The owners of this Atherton residence did not start their life together in the quiet, leafy neighborhood. Initially, they were living in San Francisco—but as their family grew, so did the appeal of a smaller town. Not only did a new zip code provide a fresh start for the couple, but it also allowed them the opportunity to build a home from the ground up and explore their interest in classical architecture, all while creating a comfortable backdrop for family life. “They appreciate traditional lines and pieces with history,” says Lauren Nelson, the designer they hired to bring their vision to reality. “Our clients tend to lean more modern in their taste, so I loved exploring a classic aesthetic, while still having playful moments.”
“They wanted everything a young family would desire,” echoes architect David Buergler. “They were looking for a style that’s functional but beautiful, and nothing too stuffy.” Working in a Georgian vernacular, Buergler created a historically inspired envelope for modern life. “This isn’t your mom’s classic house,” he jokes. “It’s upbeat, joyful and light.”
This “tradition with a twist” nature of the home is evident at the front door. From the formal entryway guests can immediately see through the abode to a 32-foot glass wall opening to the backyard. It’s a type of dwelling that Buergler is known for creating throughout the Bay Area. Here, it was adapted for modern living quarters in a classical language, all built in collaboration with general contractor Jim Hart. “If you go to historic places like Williamsburg, it’s not the houses that put you in awe, but how the pieces relate,” Buergler continues. “Here, all the parts flow together so that the interiors interact with the outdoors, which makes it a fun place to live.” “We wanted to honor the home’s style with a soft and neutral palette,” says Nelson of the white, gray and blue hues chosen to reflect the husband’s Norwegian ancestry. She also opted for a Scandinavian approach to furnishings, selecting simplified pieces and an uncluttered look; eschewing a rug in the entryway, for example, to let the natural beauty of the walnut floors lead the eye into the living and dining spaces.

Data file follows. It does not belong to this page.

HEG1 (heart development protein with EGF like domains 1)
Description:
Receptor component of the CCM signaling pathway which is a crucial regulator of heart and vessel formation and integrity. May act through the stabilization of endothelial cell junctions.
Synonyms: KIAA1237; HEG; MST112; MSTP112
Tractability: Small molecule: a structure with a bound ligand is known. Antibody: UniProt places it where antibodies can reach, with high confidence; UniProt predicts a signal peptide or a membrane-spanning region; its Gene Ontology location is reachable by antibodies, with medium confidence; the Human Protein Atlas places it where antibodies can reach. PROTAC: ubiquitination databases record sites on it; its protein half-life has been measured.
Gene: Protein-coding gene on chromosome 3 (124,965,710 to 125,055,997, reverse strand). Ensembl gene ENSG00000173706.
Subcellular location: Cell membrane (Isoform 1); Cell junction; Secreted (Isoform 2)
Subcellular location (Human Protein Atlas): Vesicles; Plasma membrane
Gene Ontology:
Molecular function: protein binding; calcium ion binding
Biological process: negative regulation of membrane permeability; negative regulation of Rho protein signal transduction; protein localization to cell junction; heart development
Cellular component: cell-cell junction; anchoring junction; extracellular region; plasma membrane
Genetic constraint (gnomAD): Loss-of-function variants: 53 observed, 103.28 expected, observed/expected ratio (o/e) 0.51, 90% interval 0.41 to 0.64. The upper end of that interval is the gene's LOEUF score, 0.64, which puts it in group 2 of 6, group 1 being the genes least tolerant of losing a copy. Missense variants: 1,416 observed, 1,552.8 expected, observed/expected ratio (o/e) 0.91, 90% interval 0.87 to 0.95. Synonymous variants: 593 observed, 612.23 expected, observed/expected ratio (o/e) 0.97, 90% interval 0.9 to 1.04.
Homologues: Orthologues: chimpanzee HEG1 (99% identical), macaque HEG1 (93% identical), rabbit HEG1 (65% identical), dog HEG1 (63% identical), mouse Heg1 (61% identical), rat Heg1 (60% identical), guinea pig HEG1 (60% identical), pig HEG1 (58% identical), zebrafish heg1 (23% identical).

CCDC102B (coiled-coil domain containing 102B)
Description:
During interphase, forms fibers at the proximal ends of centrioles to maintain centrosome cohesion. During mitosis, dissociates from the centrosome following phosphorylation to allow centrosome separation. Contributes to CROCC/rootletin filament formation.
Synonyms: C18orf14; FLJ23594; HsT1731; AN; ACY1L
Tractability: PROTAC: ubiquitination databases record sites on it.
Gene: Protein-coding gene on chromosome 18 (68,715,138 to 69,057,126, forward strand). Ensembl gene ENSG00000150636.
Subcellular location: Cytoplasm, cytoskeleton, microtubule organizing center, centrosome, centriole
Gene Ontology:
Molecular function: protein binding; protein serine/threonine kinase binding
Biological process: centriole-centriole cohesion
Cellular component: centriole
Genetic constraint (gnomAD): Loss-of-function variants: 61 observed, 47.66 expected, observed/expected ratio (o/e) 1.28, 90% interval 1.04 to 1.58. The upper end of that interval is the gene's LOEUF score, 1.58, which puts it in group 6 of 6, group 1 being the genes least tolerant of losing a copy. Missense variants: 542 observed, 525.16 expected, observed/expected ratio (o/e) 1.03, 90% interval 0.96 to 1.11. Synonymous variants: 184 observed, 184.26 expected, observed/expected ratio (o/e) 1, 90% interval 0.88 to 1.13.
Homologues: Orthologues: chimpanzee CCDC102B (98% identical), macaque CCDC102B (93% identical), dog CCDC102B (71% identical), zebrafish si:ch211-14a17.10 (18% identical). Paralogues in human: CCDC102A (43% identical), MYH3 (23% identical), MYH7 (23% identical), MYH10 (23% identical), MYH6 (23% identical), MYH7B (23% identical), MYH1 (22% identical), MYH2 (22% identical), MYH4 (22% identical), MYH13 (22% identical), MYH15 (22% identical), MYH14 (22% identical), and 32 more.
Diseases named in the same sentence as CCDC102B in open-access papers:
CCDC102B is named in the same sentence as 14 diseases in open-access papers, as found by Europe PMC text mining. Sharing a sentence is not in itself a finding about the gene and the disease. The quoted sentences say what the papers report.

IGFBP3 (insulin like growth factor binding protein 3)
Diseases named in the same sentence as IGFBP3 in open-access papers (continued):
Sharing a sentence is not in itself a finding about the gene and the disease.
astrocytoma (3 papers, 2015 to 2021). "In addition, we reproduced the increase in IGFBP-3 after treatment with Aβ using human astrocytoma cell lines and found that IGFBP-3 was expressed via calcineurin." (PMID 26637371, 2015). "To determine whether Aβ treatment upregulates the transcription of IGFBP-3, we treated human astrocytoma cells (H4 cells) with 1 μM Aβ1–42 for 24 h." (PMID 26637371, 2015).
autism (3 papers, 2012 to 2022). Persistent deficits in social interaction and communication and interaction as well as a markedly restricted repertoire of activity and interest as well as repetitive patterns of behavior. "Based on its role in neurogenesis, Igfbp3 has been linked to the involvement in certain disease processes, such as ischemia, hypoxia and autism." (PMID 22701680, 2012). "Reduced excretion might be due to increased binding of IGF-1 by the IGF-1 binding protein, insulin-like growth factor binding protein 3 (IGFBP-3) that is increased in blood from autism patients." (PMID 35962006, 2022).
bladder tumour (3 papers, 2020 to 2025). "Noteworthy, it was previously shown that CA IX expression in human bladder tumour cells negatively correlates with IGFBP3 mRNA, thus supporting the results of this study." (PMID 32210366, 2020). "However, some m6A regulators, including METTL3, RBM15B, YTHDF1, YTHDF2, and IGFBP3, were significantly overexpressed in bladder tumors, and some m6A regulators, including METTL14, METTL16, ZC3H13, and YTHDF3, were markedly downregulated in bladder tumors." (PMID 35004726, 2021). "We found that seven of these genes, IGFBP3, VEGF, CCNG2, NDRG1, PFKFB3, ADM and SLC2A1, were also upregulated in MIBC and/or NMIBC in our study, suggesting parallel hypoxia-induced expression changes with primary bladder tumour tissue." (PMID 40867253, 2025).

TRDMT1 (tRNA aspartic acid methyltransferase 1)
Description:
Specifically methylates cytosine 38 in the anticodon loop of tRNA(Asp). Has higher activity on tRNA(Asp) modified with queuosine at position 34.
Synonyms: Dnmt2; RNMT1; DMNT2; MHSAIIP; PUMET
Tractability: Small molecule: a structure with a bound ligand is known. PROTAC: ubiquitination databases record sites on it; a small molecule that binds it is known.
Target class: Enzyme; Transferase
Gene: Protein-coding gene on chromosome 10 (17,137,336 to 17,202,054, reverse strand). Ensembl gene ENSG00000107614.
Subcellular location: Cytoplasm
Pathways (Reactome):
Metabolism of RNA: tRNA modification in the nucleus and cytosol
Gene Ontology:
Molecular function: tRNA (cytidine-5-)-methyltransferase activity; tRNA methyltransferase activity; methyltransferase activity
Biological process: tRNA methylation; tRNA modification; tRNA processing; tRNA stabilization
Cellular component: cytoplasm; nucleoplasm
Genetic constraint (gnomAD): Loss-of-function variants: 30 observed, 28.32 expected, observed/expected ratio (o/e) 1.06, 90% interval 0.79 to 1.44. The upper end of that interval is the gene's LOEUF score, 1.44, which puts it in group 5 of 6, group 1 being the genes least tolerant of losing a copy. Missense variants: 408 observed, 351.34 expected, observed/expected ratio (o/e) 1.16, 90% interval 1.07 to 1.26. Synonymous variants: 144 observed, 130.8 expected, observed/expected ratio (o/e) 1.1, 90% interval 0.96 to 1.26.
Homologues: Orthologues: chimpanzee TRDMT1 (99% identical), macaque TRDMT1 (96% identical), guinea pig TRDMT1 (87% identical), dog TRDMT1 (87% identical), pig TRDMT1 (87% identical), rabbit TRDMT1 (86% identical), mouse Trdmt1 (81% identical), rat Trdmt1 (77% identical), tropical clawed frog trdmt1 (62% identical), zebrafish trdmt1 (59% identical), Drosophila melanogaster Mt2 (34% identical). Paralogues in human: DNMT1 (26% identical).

“They wanted a formal living room,” Nelson recalls, noting the clients’ fearlessness when selecting white upholstery. The space is an elevated mix of vintage and new—the 1940s-era armchairs are by Danish designer Viggo Boesen while the painting above the mantel is a commissioned piece by artist William McLure—as well as a study in contrast, with the piano and black klismos chairs bringing weight to the bay window’s sitting area. As in the entryway, the living room’s woodwork was painted two different shades: gray and white. “This allows the beautiful millwork to have a stronger presence, drawing your eye to the classic architectural detailing amidst the more modern furnishings,” Nelson explains. She again played with contrast in the kitchen, anchoring the lofty, all-white area with an island painted navy blue.
“To play up certain rooms and evoke different emotions, we decided some spaces could be a bit more adventurous,” Nelson continues. In the dining room, she gave the walls a wash of deep blue, dressed the windows with even darker velvet draperies in the same hue and added the surprise of a gray-green ceiling. Layered in color, “it feels tied to the other rooms because of balance and thoughtful accents,” she adds, pointing to the owners’ white-painted Gustavian chests that serve as a sideboard. “I’m mindful of not throwing good pieces away—use what you own,” she encourages.
Blues carry into the couple’s offices: his is a gray-blue, hers is an inkier hue. “Her work space pushes the envelope a little,” says the designer, who added dark linen shades for an edgy look. She also floated the desk from the wall for a lighter feel and to give the wife a better view of the garden and pool.
The upper floor is home to the family and guest bedrooms, the whole of which feels “soft and calming—like a warm embrace,” says Nelson. “These clients are ‘less is more’ people, so we exercised restraint throughout the house.” The result is a dwelling as serene as its neighborhood— a welcome respite for weary urbanites.